‘Colonial War’ loosely refers to the many conflicts that erupted around the world in the backdrop of European colonization. While there’s no academic consensus on how long this period lasted, some sources place it between the Early Modern Period in the 15th century to the global wave of decolonization after the Second World War.
While most of these colonial wars were native struggles against colonization, some of them were also parts of larger conflicts happening among the many empires of Europe, influencing the history of the modern world in more ways than we can count.
10. Dummer’s War
Known by many different names like Lovewell’s War, Father Rale’s War, Greylock’s War, the Fourth Indian War, and others, Dummer’s War was a conflict between New England settlers and the Wabanaki Confederacy – specifically the Mi’kmaq, Maliseet, and Abenaki tribes – allied with New France. Lasting from 1722 to 1726 and spread across the regions of Nova Scotia, New Hampshire, Massachusetts, and parts of Canada, it was primarily a conflict between the natives and the settlers over territorial rights.
Until this time, Lieutenant-Governor William Dummer had maintained a largely-peaceful arrangement with the native Wabanaki Confederacy, though his term ended in 1730. The Abenaki tribes, influenced by their alliance with the French and their previous conflicts with English colonists, launched attacks on English settlements across the region. As the war escalated, the Massachusetts Assembly started offering bounties in exchange for Indian scalps, resulting in a brutal conflict and numerous civilian deaths.
9. First Barbary War
The First Barbary War – from 1801 to 1805 – started as a result of escalating tensions between the United States and the Barbary States of Algiers, Tunis, and Tripoli, and Morocco. These states demanded tribute payments from anyone trading in their waters, which the United States refused under the leadership of President Thomas Jefferson.
Tripoli declared war in 1801, leading to a series of naval actions and blockades against American ships in the Mediterranean. The conflict escalated quickly, especially with events like the capture of the USS Philadelphia and its subsequent destruction by American forces under Lieutenant Stephen Decatur to prevent its use by rival forces. It would go on for many years until the signing of the peace treaty in 1805.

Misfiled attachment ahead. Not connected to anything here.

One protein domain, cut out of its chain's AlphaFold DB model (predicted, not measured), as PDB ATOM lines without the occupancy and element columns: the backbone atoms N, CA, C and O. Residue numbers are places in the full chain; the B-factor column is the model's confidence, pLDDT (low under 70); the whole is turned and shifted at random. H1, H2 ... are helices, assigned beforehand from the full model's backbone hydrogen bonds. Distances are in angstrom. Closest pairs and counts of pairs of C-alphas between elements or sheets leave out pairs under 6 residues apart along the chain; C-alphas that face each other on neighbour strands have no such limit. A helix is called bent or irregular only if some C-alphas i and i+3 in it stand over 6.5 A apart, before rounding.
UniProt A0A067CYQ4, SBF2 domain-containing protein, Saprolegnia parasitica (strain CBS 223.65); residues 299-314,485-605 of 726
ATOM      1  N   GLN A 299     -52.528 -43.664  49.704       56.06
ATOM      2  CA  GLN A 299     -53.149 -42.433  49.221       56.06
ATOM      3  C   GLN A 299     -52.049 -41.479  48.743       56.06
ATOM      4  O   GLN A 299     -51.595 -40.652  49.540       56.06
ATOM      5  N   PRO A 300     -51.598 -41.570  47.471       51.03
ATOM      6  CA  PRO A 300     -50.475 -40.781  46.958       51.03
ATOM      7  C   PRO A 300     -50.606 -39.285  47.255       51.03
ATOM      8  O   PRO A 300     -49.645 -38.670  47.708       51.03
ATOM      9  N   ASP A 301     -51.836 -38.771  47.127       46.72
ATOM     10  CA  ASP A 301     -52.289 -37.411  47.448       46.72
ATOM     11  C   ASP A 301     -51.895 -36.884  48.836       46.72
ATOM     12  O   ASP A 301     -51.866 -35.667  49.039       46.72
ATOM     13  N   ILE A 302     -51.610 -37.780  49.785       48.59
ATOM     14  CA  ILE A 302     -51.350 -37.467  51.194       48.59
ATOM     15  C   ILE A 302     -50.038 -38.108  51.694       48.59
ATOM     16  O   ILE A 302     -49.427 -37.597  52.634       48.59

8. South African War
Fought between the British Army and two Afrikaner Boer republics from 1899 to 1902, the Boer War was a major conflict in the colonial history of South Africa. Also sometimes called the South African War, it was caused by underlying issues between British imperialism and Boer republicanism.
The war was fought in three phases. In the first one, the Boers had some early successes despite being heavily outnumbered, thanks to their knowledge of the terrain and proficiency with firearms of the era. The arrival of British reinforcements, however, turned the tide, resulting in the British capture of key cities like Bloemfontein and Pretoria in the second phase. The third and most violent phase of the conflict involved trained British troops fighting Boer guerrillas. The ferocity of the Boer resistance led to the establishment of the first British concentration camps in the region, leading to a number of noncombatant deaths due to disease and starvation.
The war ultimately ended in May, 1902 with the Peace of Vereeniging, though only after causing around 100,000 casualties on both sides.
7. War of Jenkins’ Ear
Named after British captain Robert Jenkins and his ear – which was allegedly cut off by Spanish coast guards in 1731 – the War of Jenkins’ Ear began in October, 1739 between the colonial empires of Great Britain and Spain. It was triggered by mounting tensions over Spanish aggressions against British ships, as both sides regularly engaged in limited conflict across their colonies around the world. It was made worse by the worsening anti-Spain public sentiment in Britain, especially by British merchants after the ‘ear’ incident, who opposed any peaceful settlement.
According to historian Harold Temperley, the war was a significant departure from the earlier colonial priorities of the British empire, as trade interests in the new overseas colonies now took precedence over maintaining the traditional balance of power. The war officially began in October, 1739 and lasted until 1742 without any real change in the status quo, though it had other long-lasting consequences beyond Britain and Spain. It drove Spain into a closer alliance with France, leading to diplomatic and geopolitical problems for Britain for nearly a century.
6. Anglo-Mysore Wars
The Anglo-Mysore Wars were a series of four distinct conflicts fought between the British East India Company and the state of Mysore in India during the late 18th century. The first war began in 1767 when Hyder Ali, a Muslim adventurer, rose to power in Mysore. Initially, the British and the Nizam of Hyderabad joined forces against him, but the Nizam eventually withdrew and left the British to face Hyder’s forces alone. It ended in 1769 with the Treaty of Madras, establishing an alliance between Mysore and the British.
The second war started in 1780 when Hyder Ali formed an alliance with the French in his rivalry against the Maratha kingdom. While the British were soundly defeated, they still managed to regain control of the situation with the death of Hyder Ali in 1782 and the signing of the Treaty of Mangalore in 1784.